ObjectiveDesign of a neuromorphic circuit for implementation with CMOS technology.
ContentThis course teaches the basics of analog chip design and layout with an emphasis on neuromorphic circuits, which are introduced in the autumn semester course "Neuromorphic Engineering I".

The principles of CMOS processing technology are presented. Using a set of inexpensive software tools for simulation, layout and verification, suitable for neuromorphic circuits, participants learn to simulate circuits on the transistor level and to make their layouts on the mask level. Important issues in the layout of neuromorphic circuits will be explained and illustrated with examples. In the latter part of the semester students simulate and layout a neuromorphic chip. Schematics of basic building blocks will be provided. The layout will then be fabricated and will be tested by students during the following fall semester.
LiteratureS.-C. Liu et al.: Analog VLSI Circuits and Principles; software documentation.
Prerequisites / NoticePrerequisites: Neuromorphic Engineering I strongly recommended
227-1048-00LNeuromorphic Intelligence (University of Zurich)
No enrolment to this course at ETH Zurich. Book the corresponding module directly at UZH.
UZH Module Code: INI508

Mind the enrolment deadlines at UZH:
6 credits2VG. Indiveri, E. Donati
AbstractIn this course we will study the computational properties of spiking neural networks implemented using analog "neuromorphic" electronic circuits. We will present network architectures and computational primitives that can use the dynamics of these circuits to exhibit intelligent behaviors. We will characterize these networks and validate them using full custom chips in laboratory experiments.
ObjectiveThe objective of this course is to introduce students to the field of “neuromorphic intelligence” with lectures on spiking neural network architectures implemented using mixed-signal silicon neuron and synapse circuits, and with laboratory sessions using neuromorphic chips to measure the computational properties of different spiking neural network architectures. Class projects will be proposed to validate the models presented in the lectures and carry out real-time signal processing and pattern recognition tasks on real-world sensory data.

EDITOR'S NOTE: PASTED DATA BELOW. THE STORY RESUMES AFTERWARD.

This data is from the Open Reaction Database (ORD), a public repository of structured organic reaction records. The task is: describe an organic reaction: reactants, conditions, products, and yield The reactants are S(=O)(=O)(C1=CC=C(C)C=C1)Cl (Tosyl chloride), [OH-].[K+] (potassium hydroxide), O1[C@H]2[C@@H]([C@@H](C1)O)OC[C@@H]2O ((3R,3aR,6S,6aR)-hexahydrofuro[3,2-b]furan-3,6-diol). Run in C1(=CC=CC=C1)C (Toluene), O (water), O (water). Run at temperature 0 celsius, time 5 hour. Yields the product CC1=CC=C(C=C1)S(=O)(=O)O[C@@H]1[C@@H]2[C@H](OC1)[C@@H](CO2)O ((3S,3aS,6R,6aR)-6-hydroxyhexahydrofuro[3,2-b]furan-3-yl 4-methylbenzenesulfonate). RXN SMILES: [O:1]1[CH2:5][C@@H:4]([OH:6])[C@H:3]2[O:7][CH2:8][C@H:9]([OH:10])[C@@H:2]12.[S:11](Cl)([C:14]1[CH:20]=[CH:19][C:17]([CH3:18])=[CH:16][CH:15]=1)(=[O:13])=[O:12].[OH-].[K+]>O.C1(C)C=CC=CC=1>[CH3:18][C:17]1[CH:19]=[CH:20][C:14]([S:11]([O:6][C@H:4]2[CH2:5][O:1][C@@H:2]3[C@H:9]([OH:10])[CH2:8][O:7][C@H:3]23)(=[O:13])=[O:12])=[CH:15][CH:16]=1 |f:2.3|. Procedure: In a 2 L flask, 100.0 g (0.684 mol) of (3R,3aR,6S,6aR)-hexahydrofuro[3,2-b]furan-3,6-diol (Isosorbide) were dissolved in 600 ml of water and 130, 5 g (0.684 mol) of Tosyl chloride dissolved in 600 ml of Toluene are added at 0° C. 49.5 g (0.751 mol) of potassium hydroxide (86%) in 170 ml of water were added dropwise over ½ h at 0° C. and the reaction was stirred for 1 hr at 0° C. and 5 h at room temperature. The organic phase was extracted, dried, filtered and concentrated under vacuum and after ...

ContentStudents will learn about the dynamical properties of adaptive integrate and fire neurons connected with each other via dynamic synapses. They will explore different neural circuits configured to implement computational primitives such as normalization, winner-take-all computation, selective amplification, and pattern discrimination. The experiments will consist of measuring the properties of real silicon neurons using full-custom neuromorphic processors, and configuring them to create neural architectures that can robustly process sensory signals and perform pattern discrimination despite, or thanks to, the limited resolution and large variability of their individual processing
Prerequisites / NoticeAccessible to NSC Master students.
It is recommended (but not mandatory) to have taken the Introduction to Neuroinformatics course (INI-401/227-1037-00).